The Challenge of Interstate Transmission Line Siting
The siting of interstate transmission lines has long-been a problem that has vexed both states and the federal government. With the expected growth in electricity demand, coupled with the need to bring renewable energy to market and the necessity to enhance and secure the nation’s energy infrastructure, the need for added transmission capacity has never been more apparent. However federal needs and state interests frequently do not align, leading to an underdeveloped and over-stressed electricity transmission system.
One possible solution to the challenge of siting transmission lines across state borders would be to more aggressively allow the Federal Energy Regulatory Commission (FERC) to site transmission lines. In fact the Energy Policy Act of 2005 (EPACT) granted FERC backstop siting authority in areas deemed to be of national interest. Expansion of that authority could certainly lead to lines being sited more efficiently. The problem with this solution however is it does not account for state and local interests in the siting process. A federal driven solution, while potentially more efficient, does not ensure that the stakeholders which are directly impacted by a proposed line are at the table making decisions about where the line should be sited.
Another solution may be the formation of an interstate compact governing transmission line siting. The 2005 EPACT granted states advance congressional consent to create regional interstate compacts. Since enactment, there have been several attempts (notably in the central Midwest and the Pacific Northwest) to create multistate consensus around the issue and drive toward an interstate compact, but to date no such agreements have been adopted. Such agreements, if created, would limit federal siting authority with a few exceptions (e.g. if the parties to a compact are in disagreement) and therefore are potentially attractive solutions for states seeking to facilitate transmission yet forestall federal involvement.
With the consent of the 2005 EPACT serving as a starting point, The Council of State Governments, through its National Center for Interstate Compacts, has developed an interstate transmission line siting compact. This project was undertaken at the request of CSG’s legislative leadership and is the culmination of more than two years of work, beginning with an exploratory advisory phase and concluding with a year-long drafting process.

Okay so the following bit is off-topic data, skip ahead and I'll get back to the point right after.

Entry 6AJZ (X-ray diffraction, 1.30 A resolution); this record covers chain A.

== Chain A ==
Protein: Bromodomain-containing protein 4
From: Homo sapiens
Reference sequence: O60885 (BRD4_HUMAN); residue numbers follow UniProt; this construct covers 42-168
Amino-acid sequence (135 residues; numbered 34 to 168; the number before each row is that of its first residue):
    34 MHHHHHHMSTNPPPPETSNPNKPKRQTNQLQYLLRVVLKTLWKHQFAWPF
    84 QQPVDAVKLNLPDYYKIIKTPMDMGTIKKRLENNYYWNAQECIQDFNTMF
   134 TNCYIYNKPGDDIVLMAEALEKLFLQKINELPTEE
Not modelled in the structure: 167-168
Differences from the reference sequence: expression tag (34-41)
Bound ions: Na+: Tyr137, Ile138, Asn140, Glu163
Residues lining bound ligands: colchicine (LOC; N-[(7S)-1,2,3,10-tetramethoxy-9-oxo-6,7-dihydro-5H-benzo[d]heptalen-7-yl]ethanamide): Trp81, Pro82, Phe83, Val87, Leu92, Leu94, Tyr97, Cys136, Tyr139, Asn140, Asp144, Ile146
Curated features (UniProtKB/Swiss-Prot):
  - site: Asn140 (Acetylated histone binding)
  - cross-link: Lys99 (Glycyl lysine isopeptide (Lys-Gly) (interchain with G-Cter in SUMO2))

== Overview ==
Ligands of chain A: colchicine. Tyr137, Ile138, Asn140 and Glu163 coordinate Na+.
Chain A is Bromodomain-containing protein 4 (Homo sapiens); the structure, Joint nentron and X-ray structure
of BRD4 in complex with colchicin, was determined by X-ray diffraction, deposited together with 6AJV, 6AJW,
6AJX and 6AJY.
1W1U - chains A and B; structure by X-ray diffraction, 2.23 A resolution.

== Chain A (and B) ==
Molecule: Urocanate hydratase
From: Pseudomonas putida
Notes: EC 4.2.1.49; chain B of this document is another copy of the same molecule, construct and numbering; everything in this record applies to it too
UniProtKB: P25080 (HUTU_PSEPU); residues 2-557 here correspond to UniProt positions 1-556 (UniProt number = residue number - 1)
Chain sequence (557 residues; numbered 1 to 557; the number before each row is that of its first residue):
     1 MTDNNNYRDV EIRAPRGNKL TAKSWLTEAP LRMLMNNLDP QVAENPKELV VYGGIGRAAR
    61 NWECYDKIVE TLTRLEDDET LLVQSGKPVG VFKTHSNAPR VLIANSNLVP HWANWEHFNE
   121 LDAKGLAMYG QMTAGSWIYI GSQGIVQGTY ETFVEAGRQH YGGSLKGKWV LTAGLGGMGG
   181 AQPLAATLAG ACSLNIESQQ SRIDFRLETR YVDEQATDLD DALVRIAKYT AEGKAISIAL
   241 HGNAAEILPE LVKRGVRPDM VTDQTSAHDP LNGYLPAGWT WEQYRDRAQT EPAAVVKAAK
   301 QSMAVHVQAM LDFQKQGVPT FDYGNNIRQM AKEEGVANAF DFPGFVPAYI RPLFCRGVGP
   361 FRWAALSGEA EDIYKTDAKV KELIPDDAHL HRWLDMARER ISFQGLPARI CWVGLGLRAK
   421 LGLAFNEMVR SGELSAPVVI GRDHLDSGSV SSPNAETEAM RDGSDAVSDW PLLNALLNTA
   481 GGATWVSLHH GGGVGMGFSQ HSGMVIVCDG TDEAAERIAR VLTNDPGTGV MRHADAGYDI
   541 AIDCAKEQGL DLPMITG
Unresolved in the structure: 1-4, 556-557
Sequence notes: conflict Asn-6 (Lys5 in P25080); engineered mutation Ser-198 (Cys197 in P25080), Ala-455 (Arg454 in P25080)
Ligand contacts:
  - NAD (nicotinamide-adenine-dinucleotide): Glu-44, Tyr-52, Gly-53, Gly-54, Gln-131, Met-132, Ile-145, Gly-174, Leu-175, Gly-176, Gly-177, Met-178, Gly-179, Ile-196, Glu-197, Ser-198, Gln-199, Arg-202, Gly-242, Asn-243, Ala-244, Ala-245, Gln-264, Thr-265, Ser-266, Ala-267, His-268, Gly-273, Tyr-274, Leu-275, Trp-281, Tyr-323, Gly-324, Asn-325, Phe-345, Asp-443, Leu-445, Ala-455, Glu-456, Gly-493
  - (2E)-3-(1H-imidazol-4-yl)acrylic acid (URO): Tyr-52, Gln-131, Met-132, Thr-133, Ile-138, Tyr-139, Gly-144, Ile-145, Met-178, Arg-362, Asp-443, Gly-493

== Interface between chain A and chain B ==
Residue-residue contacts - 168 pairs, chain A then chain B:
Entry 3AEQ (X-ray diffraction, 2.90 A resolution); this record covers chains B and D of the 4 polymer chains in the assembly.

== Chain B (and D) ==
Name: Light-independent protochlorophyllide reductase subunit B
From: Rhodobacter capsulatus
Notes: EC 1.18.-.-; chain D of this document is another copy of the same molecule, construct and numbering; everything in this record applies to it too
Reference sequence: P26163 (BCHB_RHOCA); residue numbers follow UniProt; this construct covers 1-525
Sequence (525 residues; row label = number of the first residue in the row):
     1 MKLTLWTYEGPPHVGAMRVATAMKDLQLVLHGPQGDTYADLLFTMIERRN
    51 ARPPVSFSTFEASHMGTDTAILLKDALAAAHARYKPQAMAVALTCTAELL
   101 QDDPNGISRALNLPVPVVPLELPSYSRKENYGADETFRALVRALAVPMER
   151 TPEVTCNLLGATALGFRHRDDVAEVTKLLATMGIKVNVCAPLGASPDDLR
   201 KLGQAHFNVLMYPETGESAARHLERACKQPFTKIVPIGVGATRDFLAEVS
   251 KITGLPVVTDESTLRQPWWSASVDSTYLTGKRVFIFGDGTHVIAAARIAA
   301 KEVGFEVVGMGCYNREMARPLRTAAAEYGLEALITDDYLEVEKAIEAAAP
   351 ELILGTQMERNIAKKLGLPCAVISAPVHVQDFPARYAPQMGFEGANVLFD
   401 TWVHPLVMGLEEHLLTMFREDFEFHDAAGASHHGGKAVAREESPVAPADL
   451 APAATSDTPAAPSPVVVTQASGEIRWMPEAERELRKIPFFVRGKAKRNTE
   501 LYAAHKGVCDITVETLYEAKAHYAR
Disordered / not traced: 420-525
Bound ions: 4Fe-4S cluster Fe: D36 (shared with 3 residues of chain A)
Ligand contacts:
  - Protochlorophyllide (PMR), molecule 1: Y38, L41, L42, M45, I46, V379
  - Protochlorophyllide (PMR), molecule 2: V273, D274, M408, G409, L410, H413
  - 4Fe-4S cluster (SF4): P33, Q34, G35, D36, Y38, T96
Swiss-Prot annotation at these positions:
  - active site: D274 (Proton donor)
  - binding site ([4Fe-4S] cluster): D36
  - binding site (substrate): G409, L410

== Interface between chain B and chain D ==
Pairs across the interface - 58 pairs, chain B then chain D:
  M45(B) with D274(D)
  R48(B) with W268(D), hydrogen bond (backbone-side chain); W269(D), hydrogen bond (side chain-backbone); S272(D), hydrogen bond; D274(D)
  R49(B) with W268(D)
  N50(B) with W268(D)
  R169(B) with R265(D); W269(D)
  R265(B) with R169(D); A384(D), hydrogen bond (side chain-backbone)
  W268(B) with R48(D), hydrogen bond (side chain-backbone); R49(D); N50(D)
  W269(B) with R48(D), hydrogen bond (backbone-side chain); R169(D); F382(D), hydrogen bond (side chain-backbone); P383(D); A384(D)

The compact is intended to serve as a policy option for state policymakers and is designed to improve interstate transmission line siting. Based on the initial recommendations of the Advisory Committee, the compacts drafters have developed a framework for a national transmission line siting compact designed to improve efficiencies during the siting process. The drafters have identified the following issues to be included in the compact:
1.The draft provides a framework for a national transmission line siting compact designed to improve efficiencies during the siting process by standardizing timelines across member states.
2.Such an agreement, and its requirements, would be triggered on a regional basis and pertain only to those states that are both members of the compact and affected by the proposed line.
3.The compact specifically addresses the following four areas by:
- application filing process;
- application review process
- proposed line review and timeline;
- the approval process.
The drafters believe a compact that addresses each of the four areas listed above will reduce redundancies and create economies of scale within the siting process that will benefit both consumers and producers. In addition to the four core content areas identified above, the language also addresses issues such as governance, finance, dispute resolution and rule making procedures. The compact language also provides a means for federal and tribal participation when it is appropriate.